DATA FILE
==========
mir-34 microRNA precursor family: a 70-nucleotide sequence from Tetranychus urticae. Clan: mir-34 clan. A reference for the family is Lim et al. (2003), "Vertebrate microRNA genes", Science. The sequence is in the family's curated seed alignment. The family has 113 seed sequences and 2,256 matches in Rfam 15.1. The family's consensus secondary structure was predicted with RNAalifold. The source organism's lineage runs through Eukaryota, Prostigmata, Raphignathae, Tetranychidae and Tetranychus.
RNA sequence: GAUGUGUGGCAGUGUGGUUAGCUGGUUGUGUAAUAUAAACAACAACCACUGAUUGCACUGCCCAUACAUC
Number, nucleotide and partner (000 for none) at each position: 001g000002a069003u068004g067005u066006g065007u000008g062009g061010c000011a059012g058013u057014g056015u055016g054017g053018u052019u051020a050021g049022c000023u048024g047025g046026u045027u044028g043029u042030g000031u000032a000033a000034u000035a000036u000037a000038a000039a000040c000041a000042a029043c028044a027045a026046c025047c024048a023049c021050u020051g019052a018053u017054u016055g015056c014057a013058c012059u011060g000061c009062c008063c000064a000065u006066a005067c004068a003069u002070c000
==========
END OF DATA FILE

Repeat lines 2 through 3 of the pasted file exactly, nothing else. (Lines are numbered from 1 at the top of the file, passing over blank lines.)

RNA sequence: GAUGUGUGGCAGUGUGGUUAGCUGGUUGUGUAAUAUAAACAACAACCACUGAUUGCACUGCCCAUACAUC
Number, nucleotide and partner (000 for none) at each position: 001g000002a069003u068004g067005u066006g065007u000008g062009g061010c000011a059012g058013u057014g056015u055016g054017g053018u052019u051020a050021g049022c000023u048024g047025g046026u045027u044028g043029u042030g000031u000032a000033a000034u000035a000036u000037a000038a000039a000040c000041a000042a029043c028044a027045a026046c025047c024048a023049c021050u020051g019052a018053u017054u016055g015056c014057a013058c012059u011060g000061c009062c008063c000064a000065u006066a005067c004068a003069u002070c000